Services Provided: Team Building
- Provided daylong Team Building retreat to senior members at Women’s Housing and Economic Development Corporation (WHEDCo).
- Executive Director reports that session left her staffers “energized” and re-inspired in the organization’s mission.
- Over the years, CRE also has provided WHEDCo with board development, fundraising help and leadership training.
The term “team building” might conjure up images of forced retreats featuring scavenger hunts, outdoor “adventures” and gimmicky “morale-boosting” exercises of varying levels of corporate silliness.
None of that was what Nancy Biberman, -executive director of the Women’s Housing and Economic Development Corporation (WHEDCo), had in mind when she brought her senior staff together for a team building session. And that certainly wasn’t what Community Resource Exchange (CRE) provided.
Founded in 1991, WHEDCo, then a staff of two, originally focused on housing and economic development in the impoverished Morrisania neighborhood in the Bronx. Within a few years, WHEDCo launched Urban Horizons, 132-units of dignified, affordable housing and office and program space for delivering comprehensive community and family services for low-income women and their families.
Over the years, WHEDCo hasexpanded their affordable housing, social services and economic development work not only throughout the Bronx, but today, throughout New York City.
WHEDCo recently developed and is now renting up Intervale Green in the South Bronx, the largest affordable multi-family ENERGY STAR-certified building in the country. All told, WHEDCo now serves more than 15,000 individuals a year through its various programs. From its origins as a staff of two, WHEDCo has grown to more than 100 full-time employees and about 50 part-timers.
With that type of sustained growth and success why did Nancy Biberman seek out team building? Her answer is that no organization can sustain itself, much less grow, unless everyone is on the same page.
“I think it’s a good idea for organizations periodically to sort of step back from what they’re doing and ask themselves some basic questions about where they are and where they’re going, The demands of our work often preclude time for thoughtful reflection.,” she said.
It is common for organizations (or companies) to have multiple departments often operating in isolation from each other..For example, the work of housing finance and development is very different from the work of a Head Start program. Because of the differences in the nature of each department’s work, “we don’t always talk across the departmental divides. That failure to communicate (which is never intentional) can lead to the whole becoming less than the sum of its parts.”
To engage senior staff in cross-department discussion and planning , Biberman contacted CRE and organized a day retreat of team building for her 20 senior managers.
The spot picked for the session was a beautiful, old house in New Rochelle on the Long Island Sound, not far from WHEDCo’s base of operations in the Bronx where most of its staff lives. Two meals broke up the daylong discussions. The only set rule heading in was that everyone was asked to turn off their cell phones or Blackberries or other electronic communication devices so there could be complete concentration to the job at hand, Biberman says.
Then the CRE consultant took over.
No one was asked to fall backwards and trust their coworkers to catch them or climb a rope as a group. Instead, CRE’s exercises focused on providing a platform so the managers from WHEDCo’s various programs could simply talk to each other. “Explain what you do? How does that tie into the organization’s overall mission? “What are you hopes for this organization?”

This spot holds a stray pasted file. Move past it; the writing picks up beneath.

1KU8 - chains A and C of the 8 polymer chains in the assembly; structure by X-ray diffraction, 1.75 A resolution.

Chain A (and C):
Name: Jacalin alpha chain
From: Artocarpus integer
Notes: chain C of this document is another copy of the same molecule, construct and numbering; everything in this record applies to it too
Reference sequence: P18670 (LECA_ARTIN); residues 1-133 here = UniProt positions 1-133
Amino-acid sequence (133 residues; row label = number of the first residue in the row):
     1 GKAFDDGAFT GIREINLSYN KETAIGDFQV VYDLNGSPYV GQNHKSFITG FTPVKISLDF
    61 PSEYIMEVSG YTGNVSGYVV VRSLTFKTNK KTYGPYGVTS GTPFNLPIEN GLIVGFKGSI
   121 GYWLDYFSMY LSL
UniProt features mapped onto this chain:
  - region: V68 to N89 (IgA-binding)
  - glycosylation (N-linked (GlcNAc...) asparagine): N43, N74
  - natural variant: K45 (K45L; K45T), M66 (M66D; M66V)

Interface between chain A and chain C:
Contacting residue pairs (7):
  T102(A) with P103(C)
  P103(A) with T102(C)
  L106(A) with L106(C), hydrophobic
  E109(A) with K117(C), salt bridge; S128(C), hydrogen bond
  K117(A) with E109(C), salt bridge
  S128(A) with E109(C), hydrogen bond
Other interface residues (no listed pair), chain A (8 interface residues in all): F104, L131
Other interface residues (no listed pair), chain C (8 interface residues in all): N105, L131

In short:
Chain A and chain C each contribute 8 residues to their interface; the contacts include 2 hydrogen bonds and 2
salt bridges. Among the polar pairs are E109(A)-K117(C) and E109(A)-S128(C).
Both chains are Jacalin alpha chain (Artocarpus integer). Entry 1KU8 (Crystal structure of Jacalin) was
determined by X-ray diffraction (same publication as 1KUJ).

“It’s not often that we make the time and create the space to talk to each other about how these different endeavors are connected to our mission. Or, if something we’re doing is not apparently connected to our core mission, why are we doing it?” Biberman says.
The CRE consultant had WHEDCo break into groups and continued with similar “visioning exercises” about their work within the organization and WHEDCo’s future three and six years down the road before bringing everyone back together and comparing people’s thoughts. .
“It was interesting for us to see the similarities but also the differences,” Biberman says. “Why does one person see it this way and another that way…There were many revelations that were personal: professional but personal.”
Soon a dialogue emerged that could never have happened in the office, Biberman says. Afterward, the CRE consultant memorialized some of the key revelations in a short, summation each participant could refer back to.
“At the end of the day we all felt inspired by what we had done,” Biberman says. “It was energizing. We felt connected to each other in a way we hadn’t before. But it wasn’t a therapy session. We dealt with practical matters that were specific to our organization. ‘How do we work, what are we doing well, what are we not doing well?’ It gave us a shared vision from which we were able to develop plans. From this shared vision we developed more specific annual goals and articulated particular steps we would to take to achieve those objectives.”
The team building session was one of several projects WHEDCo has worked on with CRE , Biberman says. CRE also provided WHEDCo with board training, fundraising and leadership training. Every successive collaboration with CRE, Biberman says, has made them a little better as an organization.
“Honestly, I wouldn’t use anybody else,” she says. “There are other consultants who work with nonprofits in New York but CRE is far and away the best. Working with CRE I am confident that I’m getting the most expert and informed advice. They don’t tell you what to do but they lay out an array of possibilities that inevitably lead you in the best direction..”
« Go Back